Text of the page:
North Korea has released a young mother who was expected to be sentenced to life in a prison camp, in an unusual move that offers rare hope for a potential improvement in human rights during an ongoing thaw of international diplomatic ties.

Koo Jeong-hwa was detained in early November after she crossed into China with eight other would-be defectors, including her four-year-old son, in an attempt to join her husband Taewon Lee who was already in South Korea.

In an emotional interview with The Telegraph, Mr Lee, 29, said he had “collapsed on the floor” when he first heard of their arrest. Fearing they would sent to prison camp or killed, he pleaded with the South Koreans and international community to prevent their repatriation.

“Even if they forgive my son, his background will be that his father went to South Korea, his mother was in prison camp or executed. He will have no family, maybe he will become a street child,” the devastated father said.

Despite his efforts, the Chinese returned his family and Ms Koo was held in a detention centre in the northwestern city of Hoeryeong, accused of committing treason.

Her son was initially imprisoned with her but sent to his grandmother after 20 days, suffering from frostbite on his hands and feet.

Although released, he was still at risk of being sent to a political prison camp with his mother had she been sentenced, due to the regime’s “guilt by association” practice.

Students dance during a party as they mark the 25th anniversary of Kim Jong Il's election as the chairman of the National Defence Commission of the DPRK in this photo released by North Korea's Korean Central News Agency (KCNA) April 9, 2018Credit:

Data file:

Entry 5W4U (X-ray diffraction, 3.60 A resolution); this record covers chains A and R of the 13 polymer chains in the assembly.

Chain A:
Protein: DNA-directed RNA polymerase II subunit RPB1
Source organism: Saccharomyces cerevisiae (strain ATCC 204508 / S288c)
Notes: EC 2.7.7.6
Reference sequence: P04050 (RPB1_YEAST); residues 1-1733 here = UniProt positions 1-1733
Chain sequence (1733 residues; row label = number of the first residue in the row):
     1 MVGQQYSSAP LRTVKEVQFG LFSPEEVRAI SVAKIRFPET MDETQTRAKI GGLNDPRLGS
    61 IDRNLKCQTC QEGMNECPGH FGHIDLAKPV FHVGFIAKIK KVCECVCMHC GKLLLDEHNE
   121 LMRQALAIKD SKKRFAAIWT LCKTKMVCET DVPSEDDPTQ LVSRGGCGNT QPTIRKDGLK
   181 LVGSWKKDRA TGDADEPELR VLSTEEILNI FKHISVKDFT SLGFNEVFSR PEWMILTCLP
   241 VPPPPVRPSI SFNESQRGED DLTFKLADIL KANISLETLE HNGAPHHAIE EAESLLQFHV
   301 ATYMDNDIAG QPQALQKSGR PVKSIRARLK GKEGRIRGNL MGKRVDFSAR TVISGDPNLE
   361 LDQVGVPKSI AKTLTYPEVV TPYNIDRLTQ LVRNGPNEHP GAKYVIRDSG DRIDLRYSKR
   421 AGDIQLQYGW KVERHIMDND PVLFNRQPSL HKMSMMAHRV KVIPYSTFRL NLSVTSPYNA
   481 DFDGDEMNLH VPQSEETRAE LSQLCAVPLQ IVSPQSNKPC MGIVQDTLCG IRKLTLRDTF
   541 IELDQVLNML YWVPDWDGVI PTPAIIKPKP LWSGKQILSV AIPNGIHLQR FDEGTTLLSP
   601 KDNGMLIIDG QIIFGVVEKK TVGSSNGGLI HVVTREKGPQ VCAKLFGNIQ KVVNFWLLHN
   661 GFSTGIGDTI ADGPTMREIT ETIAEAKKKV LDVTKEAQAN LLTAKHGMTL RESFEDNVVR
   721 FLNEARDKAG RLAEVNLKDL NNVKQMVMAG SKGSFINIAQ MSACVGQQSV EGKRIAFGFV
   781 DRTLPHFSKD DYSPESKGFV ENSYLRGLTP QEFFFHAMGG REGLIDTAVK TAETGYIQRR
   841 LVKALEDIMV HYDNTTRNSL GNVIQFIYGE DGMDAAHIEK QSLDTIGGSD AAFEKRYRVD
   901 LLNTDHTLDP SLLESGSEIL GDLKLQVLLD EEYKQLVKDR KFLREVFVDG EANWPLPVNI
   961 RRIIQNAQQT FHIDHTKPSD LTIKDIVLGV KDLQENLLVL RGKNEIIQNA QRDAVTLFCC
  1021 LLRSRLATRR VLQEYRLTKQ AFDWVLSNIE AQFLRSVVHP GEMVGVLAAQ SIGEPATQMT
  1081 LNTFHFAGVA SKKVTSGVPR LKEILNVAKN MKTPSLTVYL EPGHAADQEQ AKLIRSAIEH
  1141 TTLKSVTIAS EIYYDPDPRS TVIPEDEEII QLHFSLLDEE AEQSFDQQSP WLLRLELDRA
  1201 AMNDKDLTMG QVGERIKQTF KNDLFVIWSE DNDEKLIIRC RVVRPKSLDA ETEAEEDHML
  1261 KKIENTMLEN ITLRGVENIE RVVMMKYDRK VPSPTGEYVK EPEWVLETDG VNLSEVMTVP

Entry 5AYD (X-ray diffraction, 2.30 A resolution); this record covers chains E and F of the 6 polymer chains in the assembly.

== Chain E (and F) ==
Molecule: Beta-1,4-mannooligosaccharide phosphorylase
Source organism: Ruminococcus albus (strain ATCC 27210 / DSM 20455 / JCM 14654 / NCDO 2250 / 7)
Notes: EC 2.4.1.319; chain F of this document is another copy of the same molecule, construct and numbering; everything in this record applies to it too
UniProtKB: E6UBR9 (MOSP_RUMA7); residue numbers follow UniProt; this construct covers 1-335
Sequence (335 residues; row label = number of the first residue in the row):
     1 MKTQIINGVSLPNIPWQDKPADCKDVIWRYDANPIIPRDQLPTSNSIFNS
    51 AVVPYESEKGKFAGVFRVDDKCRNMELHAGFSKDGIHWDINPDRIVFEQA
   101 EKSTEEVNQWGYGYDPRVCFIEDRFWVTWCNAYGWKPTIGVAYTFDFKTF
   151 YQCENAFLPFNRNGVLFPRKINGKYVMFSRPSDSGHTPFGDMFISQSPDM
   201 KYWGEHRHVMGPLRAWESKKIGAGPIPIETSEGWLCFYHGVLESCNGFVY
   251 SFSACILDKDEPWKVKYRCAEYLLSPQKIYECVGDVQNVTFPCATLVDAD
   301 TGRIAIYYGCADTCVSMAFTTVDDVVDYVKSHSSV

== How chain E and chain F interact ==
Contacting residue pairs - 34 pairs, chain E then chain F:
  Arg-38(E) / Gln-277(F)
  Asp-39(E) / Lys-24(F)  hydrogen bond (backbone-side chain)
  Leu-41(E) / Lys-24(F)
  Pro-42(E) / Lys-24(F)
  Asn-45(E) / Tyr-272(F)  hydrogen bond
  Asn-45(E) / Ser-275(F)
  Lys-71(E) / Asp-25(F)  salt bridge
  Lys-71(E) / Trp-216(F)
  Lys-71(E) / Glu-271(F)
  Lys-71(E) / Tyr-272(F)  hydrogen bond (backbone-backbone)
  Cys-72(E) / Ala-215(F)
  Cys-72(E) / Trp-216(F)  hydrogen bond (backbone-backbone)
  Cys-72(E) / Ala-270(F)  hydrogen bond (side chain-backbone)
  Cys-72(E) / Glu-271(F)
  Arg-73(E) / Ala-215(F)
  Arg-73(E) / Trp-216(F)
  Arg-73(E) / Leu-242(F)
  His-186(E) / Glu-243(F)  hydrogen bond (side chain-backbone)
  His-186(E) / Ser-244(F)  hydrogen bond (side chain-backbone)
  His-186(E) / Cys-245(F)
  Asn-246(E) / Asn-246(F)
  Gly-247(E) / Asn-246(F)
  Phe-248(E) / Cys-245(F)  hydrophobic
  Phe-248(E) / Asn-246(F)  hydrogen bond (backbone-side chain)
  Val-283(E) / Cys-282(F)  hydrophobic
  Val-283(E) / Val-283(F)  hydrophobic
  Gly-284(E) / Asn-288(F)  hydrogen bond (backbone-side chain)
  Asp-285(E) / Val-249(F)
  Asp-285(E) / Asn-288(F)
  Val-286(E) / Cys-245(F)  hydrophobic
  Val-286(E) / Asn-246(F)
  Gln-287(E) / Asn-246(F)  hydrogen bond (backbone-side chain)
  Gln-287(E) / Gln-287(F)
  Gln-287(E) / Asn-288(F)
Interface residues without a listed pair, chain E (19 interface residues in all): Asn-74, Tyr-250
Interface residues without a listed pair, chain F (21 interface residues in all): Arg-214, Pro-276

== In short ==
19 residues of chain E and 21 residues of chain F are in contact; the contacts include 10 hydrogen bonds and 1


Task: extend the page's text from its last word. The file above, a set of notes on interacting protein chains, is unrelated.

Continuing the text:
However, in an unprecedented reprieve, the authorities also released Ms Koo, Amnesty International said on Monday.  

“This is a very rare opportunity to enjoy some good news from North Korea,” said Arnold Fang, Amnesty’s East Asia researcher. “We are delighted that Koo Jeong-hwa is no longer facing the threat of torture, other ill treatment and lifelong internment in a prison camp,” he added.

Mr Fang said the recent improvement in inter-Korean relations, as well as pressure from the international community may have been helpful in securing her otherwise unlikely release.

But despite the leniency shown to Ms Koo, as many as 130,000 fellow North Koreans are believed to be languishing in the country’s labour camps.

He added: “The spotlight is on North Korea given the upcoming summits. Governments should utilise that attention to press for a guarantee of the release of the remainder of those who were repatriated.”

Just two weeks ago, the group highlighted the case of another 44 year old North Korean mother of two, known only as Ms Park, who faces repatriation and prison amid an ongoing Chinese crackdown on defectors.  

“Kim Jong-un would do a great deal to show that his recent overtures to Seoul, Beijing, and Washington are predicated on a genuine desire for change by immediately improving the human rights situation in the country,” said Mr Glendinning.

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